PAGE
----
Direct3D vs. OpenGL: Which API to Use When, Where, and Why
by Promit Roy
I have tried to keep this article as devoid of error and opinion as possible. All of my opinions are marked as such, and all errors are purely accidental. Please excuse any minor errors that I may make. I am of the opinion that everything is correct; all facts have been confirmed by third party sources. Please also understand that this article is written for beginners who are unsure how to start graphics programming, and that while I have tried my best to keep this article neutral, this issue is very debatable.
For many years now, the question "Which should I use: Direct3D or OpenGL?" has elicited heated arguments. Most of the things said do very little to help you decide which API you should use. There are fanatics on both sides; some people will tell you that OpenGL is the only way to go, and others will swear by Direct3D. Others will talk about how they have used both, and that you should do the same and decide which you like better, but for someone starting out, that's not much help either. The point is, it can be a tough decision to make, and I am writing this article to help you do it. My specialty is primarily in Win32 programming, so that will be my focus. No need to fear though, I discuss other platforms as well.
In this article, I concentrate on only two API's: OpenGL (version 1.3) and Direct3D (version 8.1). I don't have enough experience with any other API to discuss it in detail, but I'll at least comment on Glide later. I'll attempt to present you with the hard facts about each API, their structure, and what kind of code you can expect. I do not, however, actually include any code here. You can find that easily enough in other areas on GameDev.net. There really are no prerequisites to understanding this article (except possibly knowing English). Thus far, I've assumed that you know what an API is, and what purpose APIs serve. In case you don't know this, API stands for Application Programming Interface, and it's essentially a set of functions that allow you to perform some specific task. For our purposes, that task is interfacing with the graphics hardware.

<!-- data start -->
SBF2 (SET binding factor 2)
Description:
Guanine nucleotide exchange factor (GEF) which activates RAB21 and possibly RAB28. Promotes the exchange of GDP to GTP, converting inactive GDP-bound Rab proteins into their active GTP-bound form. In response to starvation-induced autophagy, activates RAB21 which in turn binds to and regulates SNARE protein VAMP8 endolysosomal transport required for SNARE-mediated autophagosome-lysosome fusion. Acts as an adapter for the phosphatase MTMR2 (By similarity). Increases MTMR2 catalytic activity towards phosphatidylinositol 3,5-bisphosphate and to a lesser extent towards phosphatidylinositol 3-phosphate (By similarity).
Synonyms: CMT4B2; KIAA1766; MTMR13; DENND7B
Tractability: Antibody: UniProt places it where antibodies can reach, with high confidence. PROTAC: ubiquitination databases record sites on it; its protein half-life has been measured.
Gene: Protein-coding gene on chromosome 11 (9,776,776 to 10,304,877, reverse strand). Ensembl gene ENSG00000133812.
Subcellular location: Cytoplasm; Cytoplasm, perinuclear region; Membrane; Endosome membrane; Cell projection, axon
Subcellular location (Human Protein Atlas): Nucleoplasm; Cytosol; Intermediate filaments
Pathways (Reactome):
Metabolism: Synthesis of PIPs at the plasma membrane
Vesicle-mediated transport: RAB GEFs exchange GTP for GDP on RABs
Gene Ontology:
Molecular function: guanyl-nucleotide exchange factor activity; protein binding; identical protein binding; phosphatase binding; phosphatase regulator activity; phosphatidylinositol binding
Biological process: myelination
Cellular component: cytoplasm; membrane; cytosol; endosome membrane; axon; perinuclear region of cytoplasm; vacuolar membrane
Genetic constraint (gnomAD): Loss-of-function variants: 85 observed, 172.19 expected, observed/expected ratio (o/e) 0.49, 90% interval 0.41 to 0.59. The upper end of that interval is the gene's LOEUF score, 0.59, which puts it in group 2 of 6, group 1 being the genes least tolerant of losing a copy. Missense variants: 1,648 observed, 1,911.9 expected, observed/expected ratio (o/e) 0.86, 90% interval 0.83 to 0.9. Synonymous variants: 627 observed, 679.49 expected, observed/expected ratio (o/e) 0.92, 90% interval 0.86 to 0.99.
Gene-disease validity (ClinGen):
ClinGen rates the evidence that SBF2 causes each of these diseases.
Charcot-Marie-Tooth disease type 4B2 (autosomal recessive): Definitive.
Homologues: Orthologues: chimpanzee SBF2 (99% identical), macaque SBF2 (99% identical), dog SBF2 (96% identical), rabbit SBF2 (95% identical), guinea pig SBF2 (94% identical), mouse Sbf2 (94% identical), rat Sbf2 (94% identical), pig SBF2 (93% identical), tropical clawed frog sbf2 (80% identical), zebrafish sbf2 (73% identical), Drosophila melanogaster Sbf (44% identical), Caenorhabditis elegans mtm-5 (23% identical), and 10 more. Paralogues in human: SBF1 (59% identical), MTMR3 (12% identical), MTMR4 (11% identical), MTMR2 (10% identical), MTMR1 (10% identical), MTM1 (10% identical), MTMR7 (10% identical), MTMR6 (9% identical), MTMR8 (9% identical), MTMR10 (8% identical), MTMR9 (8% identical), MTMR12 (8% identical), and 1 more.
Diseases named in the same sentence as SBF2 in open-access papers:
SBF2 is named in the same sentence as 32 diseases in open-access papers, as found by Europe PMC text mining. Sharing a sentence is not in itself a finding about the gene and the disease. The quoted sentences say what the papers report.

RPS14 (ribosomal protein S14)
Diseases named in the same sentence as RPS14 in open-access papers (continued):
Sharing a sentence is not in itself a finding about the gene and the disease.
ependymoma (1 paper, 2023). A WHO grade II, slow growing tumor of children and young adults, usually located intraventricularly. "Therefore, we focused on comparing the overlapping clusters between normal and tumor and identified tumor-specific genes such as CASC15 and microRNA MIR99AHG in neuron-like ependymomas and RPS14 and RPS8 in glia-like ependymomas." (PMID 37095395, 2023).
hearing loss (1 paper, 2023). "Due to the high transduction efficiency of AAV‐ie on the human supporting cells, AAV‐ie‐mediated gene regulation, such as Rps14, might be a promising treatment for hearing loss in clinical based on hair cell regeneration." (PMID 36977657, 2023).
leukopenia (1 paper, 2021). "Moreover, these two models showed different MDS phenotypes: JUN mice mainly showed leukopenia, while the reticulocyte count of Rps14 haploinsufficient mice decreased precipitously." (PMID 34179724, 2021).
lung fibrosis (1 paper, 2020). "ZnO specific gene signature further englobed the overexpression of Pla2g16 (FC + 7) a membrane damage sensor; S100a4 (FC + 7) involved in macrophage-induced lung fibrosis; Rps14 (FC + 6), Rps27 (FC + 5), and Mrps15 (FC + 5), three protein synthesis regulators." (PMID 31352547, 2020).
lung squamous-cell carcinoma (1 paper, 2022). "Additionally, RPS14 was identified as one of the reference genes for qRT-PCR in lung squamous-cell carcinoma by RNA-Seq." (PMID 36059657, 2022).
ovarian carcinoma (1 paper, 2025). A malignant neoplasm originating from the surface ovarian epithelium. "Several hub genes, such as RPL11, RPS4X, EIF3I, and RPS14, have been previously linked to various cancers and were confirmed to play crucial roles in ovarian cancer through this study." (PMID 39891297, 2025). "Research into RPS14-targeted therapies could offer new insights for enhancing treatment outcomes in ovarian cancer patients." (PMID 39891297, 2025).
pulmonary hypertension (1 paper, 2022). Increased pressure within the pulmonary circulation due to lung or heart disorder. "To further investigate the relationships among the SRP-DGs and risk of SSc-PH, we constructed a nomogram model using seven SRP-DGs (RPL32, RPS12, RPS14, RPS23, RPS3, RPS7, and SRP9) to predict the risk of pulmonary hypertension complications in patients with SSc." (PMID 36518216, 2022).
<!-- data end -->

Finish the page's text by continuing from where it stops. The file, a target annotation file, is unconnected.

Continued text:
The Hard Facts: Direct3D8
For a long time, Direct3D was considered to be pretty bad compared to OpenGL. Recent advancements in the API, however, have made it very powerful and stable. Many people now believe that Direct3D is the standard for graphics on Windows platforms, not OpenGL. Microsoft works very closely with graphics hardware companies to make sure that any new features that they introduce will be supported in Direct3D. Often, Direct3D supports features before cards do.
Well after the debut of Windows 95, the overwhelming majority of games were still being made for DOS. Microsoft wanted game developers to move away from DOS and make games for Windows, in turn making Windows a more popular platform. Windows, however, did not provide a good gaming platform. The many layers of abstraction meant that access to video and sound hardware was very limited and slow. They decided to create an API that would allow game developers more direct access to the hardware to allow games on Windows to run at acceptable speeds.
Rather than develop their own 3D API from scratch, they noticed a very promising 3D API being developed by a company called RenderMorphics. It was a small project the company had written and was showing at a trade show when Microsoft discovered it. (As an interesting side note, the API was submitted by the creators as a college project and flunked for having deviated from the assignment somewhat.) They integrated it into their own sort of mini-Graphics Library known as the Game SDK. They expected it to be the perfect solution for game developers. They were wrong.